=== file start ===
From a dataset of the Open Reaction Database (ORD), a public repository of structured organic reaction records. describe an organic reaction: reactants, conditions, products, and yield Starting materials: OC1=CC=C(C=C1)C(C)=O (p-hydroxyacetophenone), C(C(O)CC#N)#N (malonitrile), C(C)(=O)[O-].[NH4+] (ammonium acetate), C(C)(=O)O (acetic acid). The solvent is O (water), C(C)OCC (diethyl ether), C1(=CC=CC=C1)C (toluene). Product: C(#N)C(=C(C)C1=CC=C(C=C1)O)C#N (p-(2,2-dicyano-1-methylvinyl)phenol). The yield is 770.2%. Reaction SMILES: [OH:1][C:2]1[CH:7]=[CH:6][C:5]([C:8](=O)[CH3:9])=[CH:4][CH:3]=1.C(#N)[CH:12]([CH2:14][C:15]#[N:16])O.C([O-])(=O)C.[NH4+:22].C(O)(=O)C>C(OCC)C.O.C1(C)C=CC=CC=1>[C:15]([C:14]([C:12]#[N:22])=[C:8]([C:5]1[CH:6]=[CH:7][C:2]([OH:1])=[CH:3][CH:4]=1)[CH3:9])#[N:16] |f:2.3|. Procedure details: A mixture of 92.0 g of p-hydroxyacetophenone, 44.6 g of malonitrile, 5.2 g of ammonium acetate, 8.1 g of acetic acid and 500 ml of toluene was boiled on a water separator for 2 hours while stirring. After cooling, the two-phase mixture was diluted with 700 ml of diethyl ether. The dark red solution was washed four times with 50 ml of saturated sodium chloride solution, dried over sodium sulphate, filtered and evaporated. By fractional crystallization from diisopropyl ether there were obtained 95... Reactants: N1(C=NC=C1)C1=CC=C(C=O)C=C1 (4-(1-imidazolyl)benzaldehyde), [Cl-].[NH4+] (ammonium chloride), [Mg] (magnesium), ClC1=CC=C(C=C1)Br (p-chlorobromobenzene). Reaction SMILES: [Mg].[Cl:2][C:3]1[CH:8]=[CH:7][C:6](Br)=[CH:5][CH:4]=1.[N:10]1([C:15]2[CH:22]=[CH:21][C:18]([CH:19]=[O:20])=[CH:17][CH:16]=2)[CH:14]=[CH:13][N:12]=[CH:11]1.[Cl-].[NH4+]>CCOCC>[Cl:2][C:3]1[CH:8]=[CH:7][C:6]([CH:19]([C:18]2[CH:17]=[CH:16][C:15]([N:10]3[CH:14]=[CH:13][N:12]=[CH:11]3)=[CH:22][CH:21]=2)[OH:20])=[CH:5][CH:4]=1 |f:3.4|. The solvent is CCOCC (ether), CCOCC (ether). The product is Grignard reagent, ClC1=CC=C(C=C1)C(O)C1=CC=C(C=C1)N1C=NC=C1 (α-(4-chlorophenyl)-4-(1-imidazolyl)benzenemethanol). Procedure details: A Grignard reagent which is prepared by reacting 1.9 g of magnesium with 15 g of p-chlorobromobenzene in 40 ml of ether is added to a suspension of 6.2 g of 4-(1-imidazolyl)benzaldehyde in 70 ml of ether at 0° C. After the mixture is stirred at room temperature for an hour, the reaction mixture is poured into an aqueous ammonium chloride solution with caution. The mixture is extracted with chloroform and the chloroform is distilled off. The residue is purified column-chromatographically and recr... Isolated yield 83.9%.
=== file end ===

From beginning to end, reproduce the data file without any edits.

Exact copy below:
From a dataset of the Open Reaction Database (ORD), a public repository of structured organic reaction records. describe an organic reaction: reactants, conditions, products, and yield Starting materials: OC1=CC=C(C=C1)C(C)=O (p-hydroxyacetophenone), C(C(O)CC#N)#N (malonitrile), C(C)(=O)[O-].[NH4+] (ammonium acetate), C(C)(=O)O (acetic acid). The solvent is O (water), C(C)OCC (diethyl ether), C1(=CC=CC=C1)C (toluene). Product: C(#N)C(=C(C)C1=CC=C(C=C1)O)C#N (p-(2,2-dicyano-1-methylvinyl)phenol). The yield is 770.2%. Reaction SMILES: [OH:1][C:2]1[CH:7]=[CH:6][C:5]([C:8](=O)[CH3:9])=[CH:4][CH:3]=1.C(#N)[CH:12]([CH2:14][C:15]#[N:16])O.C([O-])(=O)C.[NH4+:22].C(O)(=O)C>C(OCC)C.O.C1(C)C=CC=CC=1>[C:15]([C:14]([C:12]#[N:22])=[C:8]([C:5]1[CH:6]=[CH:7][C:2]([OH:1])=[CH:3][CH:4]=1)[CH3:9])#[N:16] |f:2.3|. Procedure details: A mixture of 92.0 g of p-hydroxyacetophenone, 44.6 g of malonitrile, 5.2 g of ammonium acetate, 8.1 g of acetic acid and 500 ml of toluene was boiled on a water separator for 2 hours while stirring. After cooling, the two-phase mixture was diluted with 700 ml of diethyl ether. The dark red solution was washed four times with 50 ml of saturated sodium chloride solution, dried over sodium sulphate, filtered and evaporated. By fractional crystallization from diisopropyl ether there were obtained 95... Reactants: N1(C=NC=C1)C1=CC=C(C=O)C=C1 (4-(1-imidazolyl)benzaldehyde), [Cl-].[NH4+] (ammonium chloride), [Mg] (magnesium), ClC1=CC=C(C=C1)Br (p-chlorobromobenzene). Reaction SMILES: [Mg].[Cl:2][C:3]1[CH:8]=[CH:7][C:6](Br)=[CH:5][CH:4]=1.[N:10]1([C:15]2[CH:22]=[CH:21][C:18]([CH:19]=[O:20])=[CH:17][CH:16]=2)[CH:14]=[CH:13][N:12]=[CH:11]1.[Cl-].[NH4+]>CCOCC>[Cl:2][C:3]1[CH:8]=[CH:7][C:6]([CH:19]([C:18]2[CH:17]=[CH:16][C:15]([N:10]3[CH:14]=[CH:13][N:12]=[CH:11]3)=[CH:22][CH:21]=2)[OH:20])=[CH:5][CH:4]=1 |f:3.4|. The solvent is CCOCC (ether), CCOCC (ether). The product is Grignard reagent, ClC1=CC=C(C=C1)C(O)C1=CC=C(C=C1)N1C=NC=C1 (α-(4-chlorophenyl)-4-(1-imidazolyl)benzenemethanol). Procedure details: A Grignard reagent which is prepared by reacting 1.9 g of magnesium with 15 g of p-chlorobromobenzene in 40 ml of ether is added to a suspension of 6.2 g of 4-(1-imidazolyl)benzaldehyde in 70 ml of ether at 0° C. After the mixture is stirred at room temperature for an hour, the reaction mixture is poured into an aqueous ammonium chloride solution with caution. The mixture is extracted with chloroform and the chloroform is distilled off. The residue is purified column-chromatographically and recr... Isolated yield 83.9%.